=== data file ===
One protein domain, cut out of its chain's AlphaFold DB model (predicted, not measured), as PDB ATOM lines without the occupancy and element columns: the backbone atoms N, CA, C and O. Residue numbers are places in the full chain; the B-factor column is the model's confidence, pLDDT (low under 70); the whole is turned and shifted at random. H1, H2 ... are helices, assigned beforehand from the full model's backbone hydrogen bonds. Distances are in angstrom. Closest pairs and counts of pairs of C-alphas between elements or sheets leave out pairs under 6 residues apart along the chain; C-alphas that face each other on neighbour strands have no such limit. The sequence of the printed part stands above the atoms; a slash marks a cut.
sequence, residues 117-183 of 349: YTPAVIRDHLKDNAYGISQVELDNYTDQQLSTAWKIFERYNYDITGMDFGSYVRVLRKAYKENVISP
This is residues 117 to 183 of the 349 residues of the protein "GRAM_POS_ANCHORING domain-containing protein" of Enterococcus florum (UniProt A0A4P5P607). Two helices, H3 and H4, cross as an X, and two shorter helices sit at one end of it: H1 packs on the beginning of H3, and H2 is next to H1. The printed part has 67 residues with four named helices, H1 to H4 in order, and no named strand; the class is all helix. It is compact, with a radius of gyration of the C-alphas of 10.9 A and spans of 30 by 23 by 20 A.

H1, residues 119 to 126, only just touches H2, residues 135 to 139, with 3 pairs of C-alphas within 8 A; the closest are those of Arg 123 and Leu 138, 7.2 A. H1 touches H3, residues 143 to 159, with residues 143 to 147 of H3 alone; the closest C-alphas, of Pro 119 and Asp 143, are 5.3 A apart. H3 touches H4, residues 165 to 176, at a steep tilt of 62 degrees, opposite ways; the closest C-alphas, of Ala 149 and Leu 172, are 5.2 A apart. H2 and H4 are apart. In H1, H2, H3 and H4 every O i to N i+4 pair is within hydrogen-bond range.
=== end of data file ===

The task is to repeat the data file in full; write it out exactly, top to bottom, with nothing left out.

One protein domain, cut out of its chain's AlphaFold DB model (predicted, not measured), as PDB ATOM lines without the occupancy and element columns: the backbone atoms N, CA, C and O. Residue numbers are places in the full chain; the B-factor column is the model's confidence, pLDDT (low under 70); the whole is turned and shifted at random. H1, H2 ... are helices, assigned beforehand from the full model's backbone hydrogen bonds. Distances are in angstrom. Closest pairs and counts of pairs of C-alphas between elements or sheets leave out pairs under 6 residues apart along the chain; C-alphas that face each other on neighbour strands have no such limit. The sequence of the printed part stands above the atoms; a slash marks a cut.
sequence, residues 117-183 of 349: YTPAVIRDHLKDNAYGISQVELDNYTDQQLSTAWKIFERYNYDITGMDFGSYVRVLRKAYKENVISP
This is residues 117 to 183 of the 349 residues of the protein "GRAM_POS_ANCHORING domain-containing protein" of Enterococcus florum (UniProt A0A4P5P607). Two helices, H3 and H4, cross as an X, and two shorter helices sit at one end of it: H1 packs on the beginning of H3, and H2 is next to H1. The printed part has 67 residues with four named helices, H1 to H4 in order, and no named strand; the class is all helix. It is compact, with a radius of gyration of the C-alphas of 10.9 A and spans of 30 by 23 by 20 A.

H1, residues 119 to 126, only just touches H2, residues 135 to 139, with 3 pairs of C-alphas within 8 A; the closest are those of Arg 123 and Leu 138, 7.2 A. H1 touches H3, residues 143 to 159, with residues 143 to 147 of H3 alone; the closest C-alphas, of Pro 119 and Asp 143, are 5.3 A apart. H3 touches H4, residues 165 to 176, at a steep tilt of 62 degrees, opposite ways; the closest C-alphas, of Ala 149 and Leu 172, are 5.2 A apart. H2 and H4 are apart. In H1, H2, H3 and H4 every O i to N i+4 pair is within hydrogen-bond range.